更新日期:2018-11-29
  • Update on prevalence and mechanisms of resistance to linezolid, tigecycline and daptomycin in enterococci in Europe: towards a common nomenclature
    Drug Resist. Updat. (IF 11.708) Pub Date : 2018-11-02
    Jennifer K. Bender, Vincent Cattoir, Kristin Hegstad, Ewa Sadowy, Teresa M. Coque, Henrik Westh, Anette M. Hammerum, Kirsten Schaffer, Karen Burns, Stephen Murchan, Carla Novais, Ana R. Freitas, Luísa Peixe, Maria Del Grosso, Annalisa Pantosti, Guido Werner

    Vancomycin-resistant enterococci (VRE) are important nosocomial pathogens. Invasive VRE infections are difficult to treat since common therapeutic options including ampicillin and glycopeptides often fail. In vitro, most VRE remain susceptible to last-resort antibiotics such as linezolid, tigecycline and daptomycin. However, neither tigecycline nor linezolid act in a bactericidal manner, and daptomycin has proven activity only at high dosages licensed for treating enterococcal endocarditis. Despite these pharmacological and therapeutic limitations, reports on resistance to these last-resort drugs in VRE, and enterococci in general, have increased in recent years. In this review, we briefly recapitulate the current knowledge on the mode of action as well as the known and novel mechanisms of resistance and describe surveillance data on resistance to linezolid, tigecycline and daptomycin in enterococci. In addition, we also suggest a common nomenclature for designating enterococci and VRE with resistances to these important last-resort antibiotics.

    更新日期:2018-11-05
  • WINDOW consortium: A Path Towards Increased Therapy Efficacy Against Glioblastoma
    Drug Resist. Updat. (IF 11.708) Pub Date : 2018-10-30
    Kulsoom U. Abdul, Megan Houweling, Fredrik Svensson, Ravi S. Narayan, Fleur M.G. Cornelissen, Asli Küçükosmanoglu, Emmanouil Metzakopian, Colin Watts, David Bailey, Tom Wurdinger, Bart A. Westerman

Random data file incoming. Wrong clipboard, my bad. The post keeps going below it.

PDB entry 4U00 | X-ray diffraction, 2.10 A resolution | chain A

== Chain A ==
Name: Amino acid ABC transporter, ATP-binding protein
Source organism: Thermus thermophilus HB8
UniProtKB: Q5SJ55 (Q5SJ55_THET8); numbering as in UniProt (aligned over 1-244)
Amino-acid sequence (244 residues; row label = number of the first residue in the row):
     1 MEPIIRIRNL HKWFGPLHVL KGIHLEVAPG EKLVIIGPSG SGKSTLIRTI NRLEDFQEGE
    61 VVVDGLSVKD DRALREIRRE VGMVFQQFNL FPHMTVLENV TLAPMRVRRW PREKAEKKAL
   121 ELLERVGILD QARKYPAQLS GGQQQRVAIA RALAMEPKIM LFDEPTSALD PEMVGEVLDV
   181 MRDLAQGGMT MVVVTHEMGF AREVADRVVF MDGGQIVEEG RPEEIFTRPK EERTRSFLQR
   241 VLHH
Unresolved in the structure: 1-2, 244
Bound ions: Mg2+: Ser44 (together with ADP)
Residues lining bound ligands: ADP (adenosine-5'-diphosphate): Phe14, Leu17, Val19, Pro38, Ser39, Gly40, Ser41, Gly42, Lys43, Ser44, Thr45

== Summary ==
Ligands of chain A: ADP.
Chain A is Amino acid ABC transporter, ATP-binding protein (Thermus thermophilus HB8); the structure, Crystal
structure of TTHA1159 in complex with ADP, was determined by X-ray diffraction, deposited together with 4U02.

Glioblastoma is the most common and malignant form of brain cancer, for which the standard treatment is maximal surgical resection, radiotherapy and chemotherapy. Despite these interventions, mean overall survival remains less than 15 months, during which extensive tumor infiltration throughout the brain occurs. The resulting metastasized cells in the brain are characterized by chemotherapy resistance and extensive intratumoral heterogeneity. An orthogonal approach attacking both intracellular resistance mechanisms as well as intercellular heterogeneity is necessary to halt tumor progression. For this reason, we established the WINDOW Consortium (Window for Improvement for Newly Diagnosed patients by Overcoming disease Worsening), in which we are establishing a strategy for rational selection and development of effective therapies against glioblastoma. Here, we overview the many challenges posed in treating glioblastoma, including selection of drug combinations that prevent therapy resistance, the need for drugs that have improved blood brain barrier penetration and strategies to counter heterogeneous cell populations within patients. Together, this forms the backbone of our strategy to attack glioblastoma.

    更新日期:2018-11-02
  • Precision medicine in head and neck cancer
    Drug Resist. Updat. (IF 11.708) Pub Date : 2018-09-25
    Orit Kaidar-Person, Ziv Gil, Salem Billan